How to Find People Worthy of Your Time and Get Them to Like You

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Do you think it’s hard to find people you’d want to surround yourself with — intelligent people who actually do things?

I know I do did.

And it’s definitely one of the things that you need to get on top of as soon as possible in life. Because it can make all the difference.

The small number of people that you surround yourself with and spend the most of your time with will impact your life in a big way.

If you deliberately find people who are intelligent and driven, befriend them, and start hanging out with them a lot, it will make a huge difference over time. Everyone who knows anything about self-development stresses the importance of this. Every person who lives a life of deliberate design has done this.

The problem is that most people don’t think it matters that much.

Why You Must Find People Who Are Intelligent and Do Things

One of the saddest things I know, is when highly intelligent and ambitious people don’t understand this — that they must set out to find people who are on the same level as them.  Because if they don’t, it’ll  hold them back worse than walking around with hiking gear.

Think about it.

If you were to walk around with a heavy backpack and hiking gear every day, it would make you slower, but at the same time it would also make you stronger.  It follows the principle of resistance training, you pay a temporary price of discomfort to get stronger in the long-term.

Some people actually apply this logic to their choice of friends or associates. They think that they’ll get “stronger” if they — who are smart and ambitious — surround themselves with people who are below their level.

They think that they will become mentally stronger, more independent and less reactive, by surrounding themselves with people who are inferior to them.

But that’s completely wrong!

The “resistance-training-logic” cannot be applied to the company you keep.

You don’t get “stronger” by surrounding yourself with people who are less smart, take less action, and are less ambitious than you are.

It might make you look better and affirm your ego — making you feel like you’re doing really good in comparison to these people.  But it won’t help you much over time. Of course you look good, compared to those people… But what if you compared yourself to some of the greatest men in history?

That would put things in better perspective.

Being around people below your level because it makes you look cool in comparison is a symptom of being a short-term thinker who’s more focused on how things are right now compared to how things will be.

When I meet such people, and I see the company they keep, it’s painfully obvious that they’re not going to make it as far as they deserve to, unless they cut away the dead weight friends.

But that can be tough – cutting them out, that is.

It can be tough for a number of reasons.

It’s hard to be icy when it’s a long-term friend you’re dealing with.  It’s hard to cut friends off, even if you know they’re not the type of person you should be around to maximize your personal growth in the long-term.

Why?

Because you like them — and emotions precede logic. It does distort your rational abilities. You will be biased.  You will find any number of reasons why this friend of yours adds value and ought to be kept in your life. You become blind to the obvious loser-tendencies in your friend.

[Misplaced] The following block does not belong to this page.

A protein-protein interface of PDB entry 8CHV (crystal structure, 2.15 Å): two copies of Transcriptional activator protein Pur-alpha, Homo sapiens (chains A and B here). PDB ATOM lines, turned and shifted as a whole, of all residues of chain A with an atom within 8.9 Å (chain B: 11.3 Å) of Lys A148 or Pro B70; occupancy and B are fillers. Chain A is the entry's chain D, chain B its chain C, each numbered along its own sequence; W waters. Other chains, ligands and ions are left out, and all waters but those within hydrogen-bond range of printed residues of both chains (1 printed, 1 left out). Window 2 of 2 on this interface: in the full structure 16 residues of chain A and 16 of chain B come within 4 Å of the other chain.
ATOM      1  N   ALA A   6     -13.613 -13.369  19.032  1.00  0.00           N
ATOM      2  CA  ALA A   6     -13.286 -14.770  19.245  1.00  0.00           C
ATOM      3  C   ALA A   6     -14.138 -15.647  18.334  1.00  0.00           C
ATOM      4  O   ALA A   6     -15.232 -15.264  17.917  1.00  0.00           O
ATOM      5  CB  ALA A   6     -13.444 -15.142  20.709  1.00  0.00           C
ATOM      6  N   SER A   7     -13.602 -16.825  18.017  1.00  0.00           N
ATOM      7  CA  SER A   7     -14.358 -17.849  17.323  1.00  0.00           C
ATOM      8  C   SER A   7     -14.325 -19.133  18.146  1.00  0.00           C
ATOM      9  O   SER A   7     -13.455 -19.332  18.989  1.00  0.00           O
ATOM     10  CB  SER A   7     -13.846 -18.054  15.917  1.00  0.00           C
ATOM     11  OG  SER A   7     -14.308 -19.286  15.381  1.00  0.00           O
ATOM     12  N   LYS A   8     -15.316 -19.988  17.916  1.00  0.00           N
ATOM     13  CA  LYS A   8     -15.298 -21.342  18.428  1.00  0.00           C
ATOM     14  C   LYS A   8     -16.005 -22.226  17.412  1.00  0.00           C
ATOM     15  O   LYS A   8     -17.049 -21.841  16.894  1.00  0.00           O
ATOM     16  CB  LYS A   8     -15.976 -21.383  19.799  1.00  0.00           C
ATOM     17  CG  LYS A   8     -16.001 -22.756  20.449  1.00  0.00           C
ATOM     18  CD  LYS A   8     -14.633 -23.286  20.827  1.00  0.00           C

So, how do you deal with it?

The best solution is to avoid this bias from even occurring in the first place!

You do this by developing high standards for who you spend time with. You become mindful about who you allow into your life.

In this post you’re going to learn a strategy for doing this, consisting of two steps.  And it’s highly practicable.

  1. Find people and screen them to see if they’re worth your time.
  2. Befriend them quickly by establishing rapport — AKA, identify their dominant memes and center the conversation around it.

Note: This strategy works much faster and better in real life than it does online.

Step 1: How to Find People and Screen Them

Socrates supposedly said,

Strong minds discuss ideas, average minds discuss events, weak minds discuss people.

As a general principle I’ve found this to be highly accurate. Strong minds do discuss ideas most of the time.

And the weak minds? Who cares.

Here’s what you do:

Say this quote out loud three times for the sake of repetition. Do it now before reading on.

You then write this quote on your whiteboard, or somewhere else where it’s highly visible. Then you look at it every day as you go about your day. That way it should stay fresh in your RAS (reticular activating system) and automatically be brought up to your attention.

You will then think about this in conversation with other people. You will quickly analyze any conversation on these three levels:

  • Strong minds = ideas: People talking about an idea or the execution of a future goal. They talk about something non-existent as if it were real, without hesitation as to whether this is going to happen or not. They talk about what will be.
  • Average minds = events: People talking about The Olympics, soccer players, some concert, or their last night out. They talk about what has been.
  • Weak minds = people: People talking about someone else’s actions, perhaps about a celebrity, or gossiping about acquaintances. They talk about other people because they don’t believe they can do anything themselves. Typical small-minded spectator-mentality.

The first group is important, and exceedingly rare. The other two groups aren’t worthy of your time.

The strong minds are the doers and critical thinkers of the world — the people who set the pace that everyone else follows. The average minds and the weak minds are the many people who observe and react to the strong minds.